General Smart Contracts: Optimistic Rollups are suitable for a wide range of applications and smart contracts, offering a flexible environment for developers.


    Verification With Zero-Knowledge Proofs: zk-Rollups use zero-knowledge proofs to achieve transaction validity without revealing transaction details. Validators provide succinct proofs that attest to the correctness of transactions.

    Reduced Data On-Chain: zk-Rollups only require proof data to be submitted to the main chain, keeping the bulk of transaction data off-chain. This can lead to lower on-chain data storage requirements.

    EVM Compatibility with Constraints: While zk-Rollups are EVM-compatible, there might be constraints on certain complex operations due to the nature of zero-knowledge proofs.

    Scalability With Privacy: The primary scalability benefit of zk-Rollups is achieved by utilizing zero-knowledge proofs, which allow for transaction validation without revealing the details, thereby improving privacy and reducing on-chain load.

    Privacy-Focused Applications: zk-Rollups are particularly advantageous for applications where privacy is a critical consideration, such as applications handling sensitive data.

    Sidechains: Independent Blockchains with Flexible Design

    Sidechains (AKA App-specific blockchains or ‘AppChains’) operate as independent blockchains that run alongside the main, or “parent” chains such as Avalanche or BNB Smart Chain. They have their own set of validators, consensus mechanisms, and rules, which allows for greater flexibility and customization. This flexibility offers benefits such as:

    • Greater Scalability: Sidechains can achieve even higher transaction throughput than rollups as they are not constrained by the limitations of the parent chain at all.
    • Enhanced Functionality: Sidechains are not limited by the smart contract capabilities of the main chain, allowing for more experimental and innovative features.
    • Potential for Interoperability: Sidechains can be designed to interact with other sidechains or blockchains, facilitating cross-chain communication and asset transfer.

    However, sidechains also come with their own set of challenges:

    • Weaker Starting Security: Unlike rollups, sidechains rely on their own security mechanisms and validator node infrastructure, which may not be as robust as the security of the main chain, especially at the start of operations.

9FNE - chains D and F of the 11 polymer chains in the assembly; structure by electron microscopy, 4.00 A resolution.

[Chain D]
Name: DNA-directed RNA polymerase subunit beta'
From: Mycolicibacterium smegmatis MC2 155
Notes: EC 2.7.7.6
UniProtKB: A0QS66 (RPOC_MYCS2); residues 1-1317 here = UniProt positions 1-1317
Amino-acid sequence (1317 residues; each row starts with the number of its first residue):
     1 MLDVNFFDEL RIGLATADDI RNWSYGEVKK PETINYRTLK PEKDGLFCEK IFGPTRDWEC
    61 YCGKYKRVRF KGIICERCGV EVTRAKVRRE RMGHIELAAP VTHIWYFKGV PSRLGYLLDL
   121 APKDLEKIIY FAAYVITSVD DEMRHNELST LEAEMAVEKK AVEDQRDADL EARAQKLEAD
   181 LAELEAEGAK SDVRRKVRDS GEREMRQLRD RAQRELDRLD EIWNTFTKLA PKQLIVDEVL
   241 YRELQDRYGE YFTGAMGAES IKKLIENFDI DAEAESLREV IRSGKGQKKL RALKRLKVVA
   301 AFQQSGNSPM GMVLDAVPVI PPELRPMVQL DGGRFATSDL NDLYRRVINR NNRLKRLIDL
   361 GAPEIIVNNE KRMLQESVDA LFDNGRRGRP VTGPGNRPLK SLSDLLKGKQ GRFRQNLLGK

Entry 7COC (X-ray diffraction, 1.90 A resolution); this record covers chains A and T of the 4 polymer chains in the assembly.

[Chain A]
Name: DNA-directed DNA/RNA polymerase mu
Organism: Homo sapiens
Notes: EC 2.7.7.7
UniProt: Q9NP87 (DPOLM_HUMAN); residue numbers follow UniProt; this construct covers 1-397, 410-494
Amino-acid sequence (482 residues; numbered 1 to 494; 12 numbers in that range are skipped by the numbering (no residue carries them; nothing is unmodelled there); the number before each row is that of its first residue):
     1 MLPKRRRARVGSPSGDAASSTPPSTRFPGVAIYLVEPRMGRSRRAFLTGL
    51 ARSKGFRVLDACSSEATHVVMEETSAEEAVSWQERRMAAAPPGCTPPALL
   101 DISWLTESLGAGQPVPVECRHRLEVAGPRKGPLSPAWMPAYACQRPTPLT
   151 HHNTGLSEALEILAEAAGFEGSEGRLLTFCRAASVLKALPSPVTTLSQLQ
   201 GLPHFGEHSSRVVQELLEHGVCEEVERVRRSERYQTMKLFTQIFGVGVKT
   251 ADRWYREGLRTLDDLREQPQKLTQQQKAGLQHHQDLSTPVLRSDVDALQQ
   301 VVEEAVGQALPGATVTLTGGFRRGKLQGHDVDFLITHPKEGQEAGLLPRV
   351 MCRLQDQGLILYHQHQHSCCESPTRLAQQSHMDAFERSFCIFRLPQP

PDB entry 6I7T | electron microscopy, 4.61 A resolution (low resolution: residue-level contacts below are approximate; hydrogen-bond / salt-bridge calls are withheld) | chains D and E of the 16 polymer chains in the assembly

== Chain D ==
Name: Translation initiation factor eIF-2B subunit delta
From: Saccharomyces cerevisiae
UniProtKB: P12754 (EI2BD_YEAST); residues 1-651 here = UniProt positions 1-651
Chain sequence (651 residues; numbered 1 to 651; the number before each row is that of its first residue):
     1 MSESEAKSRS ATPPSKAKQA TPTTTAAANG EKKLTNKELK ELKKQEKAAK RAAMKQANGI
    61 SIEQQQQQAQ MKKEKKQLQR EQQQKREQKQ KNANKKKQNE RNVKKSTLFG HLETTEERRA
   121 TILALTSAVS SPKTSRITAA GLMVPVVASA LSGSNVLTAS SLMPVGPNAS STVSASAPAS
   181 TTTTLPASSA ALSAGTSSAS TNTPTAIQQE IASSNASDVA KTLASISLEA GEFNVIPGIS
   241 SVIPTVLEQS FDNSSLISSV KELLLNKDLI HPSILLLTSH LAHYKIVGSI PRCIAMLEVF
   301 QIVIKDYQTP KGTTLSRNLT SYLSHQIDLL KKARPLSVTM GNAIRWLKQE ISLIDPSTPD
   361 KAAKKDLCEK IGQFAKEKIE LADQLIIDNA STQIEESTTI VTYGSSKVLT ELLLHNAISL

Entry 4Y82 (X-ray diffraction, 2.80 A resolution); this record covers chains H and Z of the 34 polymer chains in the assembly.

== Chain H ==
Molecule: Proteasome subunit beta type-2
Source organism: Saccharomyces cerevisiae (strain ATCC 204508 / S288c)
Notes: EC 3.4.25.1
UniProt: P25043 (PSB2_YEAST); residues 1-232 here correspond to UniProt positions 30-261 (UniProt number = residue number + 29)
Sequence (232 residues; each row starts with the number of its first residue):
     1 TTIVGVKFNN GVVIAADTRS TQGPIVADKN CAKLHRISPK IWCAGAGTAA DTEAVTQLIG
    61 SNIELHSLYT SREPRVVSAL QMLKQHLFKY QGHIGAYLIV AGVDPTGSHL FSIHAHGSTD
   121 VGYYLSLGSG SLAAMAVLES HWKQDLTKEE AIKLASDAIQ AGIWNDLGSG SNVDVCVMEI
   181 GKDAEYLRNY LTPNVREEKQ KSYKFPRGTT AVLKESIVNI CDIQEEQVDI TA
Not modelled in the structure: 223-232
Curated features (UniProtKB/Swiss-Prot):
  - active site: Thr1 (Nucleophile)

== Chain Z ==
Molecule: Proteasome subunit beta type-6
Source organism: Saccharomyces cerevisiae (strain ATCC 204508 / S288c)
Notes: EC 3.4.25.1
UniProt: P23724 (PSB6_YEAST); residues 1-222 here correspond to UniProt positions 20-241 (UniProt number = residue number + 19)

• Centralization Concerns: The use of dedicated validators for sidechains can lead to concerns about centralization and potential manipulation.
    • Complexity: Managing and interacting with sidechains can be more complex than using layer 1 or rollups.

    What Are Sidechains Best For?

    Sidechains, much like layer 2 (L2) rollups, offer unique advantages and cater to specific use cases in the blockchain ecosystem. While L2 rollups focus on enhancing scalability while maintaining compatibility with layer 1, sidechains take a slightly different approach to achieve similar goals.

    Sidechains are particularly well-suited for hosting decentralized applications (dApps) that require specialized features not readily available on the main blockchain. This could include experimenting with different consensus mechanisms, governance models, or even creating custom smart contract languages.

    The Right Choice for Your Web3 Project

    Choosing between layer 2 rollups and sidechains depends on your specific needs and priorities. If you prioritize high transaction throughput, low fees, and strong security, then rollups might be the better option. However, if you require greater flexibility, functionality, or interoperability, then sidechains might be a more suitable choice.

    Contact the Ankr sales team for more help making the right decision for Rollup vs. Sidechain.

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    Final Thoughts

    Ultimately, both rollups and sidechains play vital roles in scaling Web3 and enabling its future growth. Understanding their differences will empower developers and users to choose the best tools for their specific needs, paving the way for a more efficient, scalable, and interoperable Web3 ecosystem.